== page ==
I watched Iron Fist and coded CSS 👈

They have nothing in common.

Well, aside from entertaining my weekend. I’m just bad at blog titles and I’m fed up of writing nonsense like “CSS modularity; theory and practice”. My draft title, which let’s face it, nobody is clicking.

Iron Fist is ‘aight I guess. I’m 7 episodes deep and I’m still awake which is an improvement over Luke Cage.

So anyway, CSS (and React) is the other thing I did this weekend.

I’ve been tinkering with my website again. I’d initially cut corners coding a static site generator. My homepage was one monolithic React component. Hard-coded content and all. Not an immediate problem, likely never to be one, but I wanted to do a proper job eventually. If only to sate my inner completionist.

Whilst abstracting the code I noticed minor flaws in my modular CSS thinking. I took the opportunity to refactor these too. All the benefits of this work were in effect theoretical. My website looks and functions the same. It’s not a big design. Basically two templates; one a wall of text. Why bother worrying about theory when I’ve already shipped it? Practice makes perfect?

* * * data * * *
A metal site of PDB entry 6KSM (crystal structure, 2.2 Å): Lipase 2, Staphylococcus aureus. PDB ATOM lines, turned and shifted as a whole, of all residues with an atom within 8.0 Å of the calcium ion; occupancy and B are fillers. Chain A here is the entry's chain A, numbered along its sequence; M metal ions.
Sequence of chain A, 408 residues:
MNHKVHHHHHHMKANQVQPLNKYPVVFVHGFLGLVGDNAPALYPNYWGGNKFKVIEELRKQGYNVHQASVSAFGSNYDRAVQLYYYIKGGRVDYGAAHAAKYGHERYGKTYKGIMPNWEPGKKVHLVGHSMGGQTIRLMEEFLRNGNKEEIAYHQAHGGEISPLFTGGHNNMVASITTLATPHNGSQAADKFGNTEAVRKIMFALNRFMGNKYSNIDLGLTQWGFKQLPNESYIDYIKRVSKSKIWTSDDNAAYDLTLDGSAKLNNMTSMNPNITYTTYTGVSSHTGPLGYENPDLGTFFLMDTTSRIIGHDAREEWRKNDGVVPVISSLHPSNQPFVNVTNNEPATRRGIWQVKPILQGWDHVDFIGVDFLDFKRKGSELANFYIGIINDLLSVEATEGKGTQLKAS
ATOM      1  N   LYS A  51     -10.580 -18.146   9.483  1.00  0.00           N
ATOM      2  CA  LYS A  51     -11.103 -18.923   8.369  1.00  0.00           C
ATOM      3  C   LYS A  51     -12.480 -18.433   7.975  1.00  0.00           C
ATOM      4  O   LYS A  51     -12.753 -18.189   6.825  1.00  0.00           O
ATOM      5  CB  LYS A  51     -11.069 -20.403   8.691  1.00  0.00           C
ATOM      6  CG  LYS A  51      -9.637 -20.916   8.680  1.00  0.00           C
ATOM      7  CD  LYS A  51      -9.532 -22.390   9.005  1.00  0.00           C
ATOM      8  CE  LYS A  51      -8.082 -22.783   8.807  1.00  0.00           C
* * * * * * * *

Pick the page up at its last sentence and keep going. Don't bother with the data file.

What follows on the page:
Writing CSS and it’s associated markup at scale is hard. We subscribe to strict methodologies and call them ‘best practices’ in an effort to maintain order. We enforce rules beyond what the web standard specs require of us. That’s because from experience CSS maintainability all too quickly spirals out of control when we get lazy.

I suppose that’s why I’m so keen to do things the ‘right way’ before it matters. Small websites are not in my code editor long enough to bite back if I fail to adhere to a system. That doesn’t mean I shouldn’t.

I found this article interesting: “Why Japan’s Rail Workers Can’t Stop Pointing at Things”. Spoiler: the physical action reinforces their adherence to safety protocol. Simple and effective. Why aren’t we all pointing at things?

From now on when I’m satisfied with a class name I’ll give it the old finger gun. Or punctuate it with an iron fist.


That might be weird.

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